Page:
Pope Francis has earned People’s reputation as a man for making his mission to advocate for the poor, the underprivileged and the persecuted, especially those of the Christian faith. Along with China allegedly by the Vatican to effectively revoke the power of the pope to elect a bishop to the communist state, it was therefore met with shock and even treachery among the faithful Is, especially in China.
new Deal, Which has been in operation for more than a year, is not only one of symbolic importance. Despite stringent restrictions on religious expression – and repeated reprimands about those who step outside the lines drawn by the government – there are about 70 million or Christians in China, including about 12 million Catholics.
The agreement is about the nearly seven decades of relations between the Vatican and Beijing that severed diplomatic relations shortly after the Communists took power in 1949. China established the Chinese Patriot Catholic Association in 1957 to allow certain religious activities, although strictly controlled by the government. The appointment of state approved bishops is also included.
Most of these bishops were excommunicated by the Catholic Church for cooperating with the regime. However, the loyal “underground” church loyal to the pope has thrived despite continued threats of imprisonment or other punishment by the loyal communist government.
It is against this backdrop that the new agreement has emerged. While some details remain to be revealed, it will ask the two legitimately recognized bishops of the church (and members of the underground church) to step aside, and for the pope to approve the seven currently excommunicated bishops appointed by the Chinese government. for. Going further, the state would be authorized to nominate bishops, although the Pope would allegedly have veto power over his ordination.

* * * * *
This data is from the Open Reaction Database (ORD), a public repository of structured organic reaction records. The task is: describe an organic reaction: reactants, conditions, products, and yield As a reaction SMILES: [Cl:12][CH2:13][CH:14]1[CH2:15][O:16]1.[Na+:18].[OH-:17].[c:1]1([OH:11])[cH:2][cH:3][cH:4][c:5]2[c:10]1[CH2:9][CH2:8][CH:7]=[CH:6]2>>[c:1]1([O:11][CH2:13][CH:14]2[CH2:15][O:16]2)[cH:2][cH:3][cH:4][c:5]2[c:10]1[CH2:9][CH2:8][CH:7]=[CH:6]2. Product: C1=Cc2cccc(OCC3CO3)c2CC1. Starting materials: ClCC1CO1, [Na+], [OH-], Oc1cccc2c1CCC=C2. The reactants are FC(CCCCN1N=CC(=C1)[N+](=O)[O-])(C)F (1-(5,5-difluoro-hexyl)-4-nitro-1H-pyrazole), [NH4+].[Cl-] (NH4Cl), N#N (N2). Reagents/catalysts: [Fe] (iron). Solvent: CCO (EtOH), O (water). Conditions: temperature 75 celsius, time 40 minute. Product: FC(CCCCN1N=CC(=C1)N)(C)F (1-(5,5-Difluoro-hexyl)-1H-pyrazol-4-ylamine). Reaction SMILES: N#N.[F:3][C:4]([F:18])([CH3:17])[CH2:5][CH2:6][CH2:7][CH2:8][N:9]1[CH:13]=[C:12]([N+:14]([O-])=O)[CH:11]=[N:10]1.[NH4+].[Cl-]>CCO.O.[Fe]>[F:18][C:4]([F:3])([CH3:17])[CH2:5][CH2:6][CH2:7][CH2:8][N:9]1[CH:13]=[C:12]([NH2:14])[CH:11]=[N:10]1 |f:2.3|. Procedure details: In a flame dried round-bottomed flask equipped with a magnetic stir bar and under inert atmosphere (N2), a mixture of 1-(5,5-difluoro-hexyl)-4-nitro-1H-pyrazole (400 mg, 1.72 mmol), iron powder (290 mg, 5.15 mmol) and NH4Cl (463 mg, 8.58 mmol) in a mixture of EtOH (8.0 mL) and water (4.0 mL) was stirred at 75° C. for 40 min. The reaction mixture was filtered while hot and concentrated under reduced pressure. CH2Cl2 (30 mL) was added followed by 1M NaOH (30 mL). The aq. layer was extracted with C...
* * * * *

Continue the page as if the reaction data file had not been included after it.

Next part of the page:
It is easy to see, then, why there are so many loyalists in China who have taken so much risk to remain loyal to the Church that now feel betrayed. Hong Kong vocal cardinal Joseph Zen claimed the Vatican was selling “Catholics” in China. “A church is any real Catholic church enslaved by the government,” Zen asserted at a press conference.
A group of professors, researchers, human rights activists and lawyers from predominantly Hong Kong’s Catholic University have published an open letter to Catholic bishops around the world, accusing them of pressuring them to reconsider the holy offer.
“The Communist Party in China, led by Xi Jinping, has repeatedly destroyed crosses and churches, and the Patriotic Association lays its heavy hand on the church,” the letter states. “Xi has also clarified that the party will consolidate its control over religions. Therefore, there is no possibility that the church can enjoy its independence.”
Indeed, in recent years China’s government has stepped up its persecution of religious expression, launching a campaign to remove crosses from church buildings and demolish thousands of churches. Last month it destroyed the Golden Lampstand Church, a megachurch home for 50,000 worshipers in Shanxi Province.
On 1 February, further restrictions on religious freedom came into force, requiring mandatory registration and local government approval of homes of worship and religious schools, and reporting of religious teachers, staff and online religious activity to local authorities.
Summing up comments made for a conference on religion in April 2016, Xinhua News Agency, the state’s official press agency, reported that religious groups “must follow the lead” [Communist Party of China], And support socialist system and socialism with Chinese characteristics. “
“In other words,” Chinese immigrant Helen Raley writes Federalist, “The Chinese government will tolerate any religion if it puts the Chinese government before God.”
This is why the communist government sees the development of Christianity as a threat. To maintain its control, the state must demand devotion to government above all, particularly above distorted and subversive notions of devotion to faith, family, or personal liberty.
The Vatican’s eagerness to confuse the Chinese state and thereby have better access to many Catholics living under Beijing’s rule is understandable. Unfortunately, the new settlement would betray Chinese Catholics who, through their underground worship, continually risk their lives to remain true to the Church, while enabling a repressive Chinese government to extend its religious breakdown Makes – all this with the presence of official approval by Francis.
Whatever its purpose, it will hardly be a prudent job of a leader to defend the persecuted people.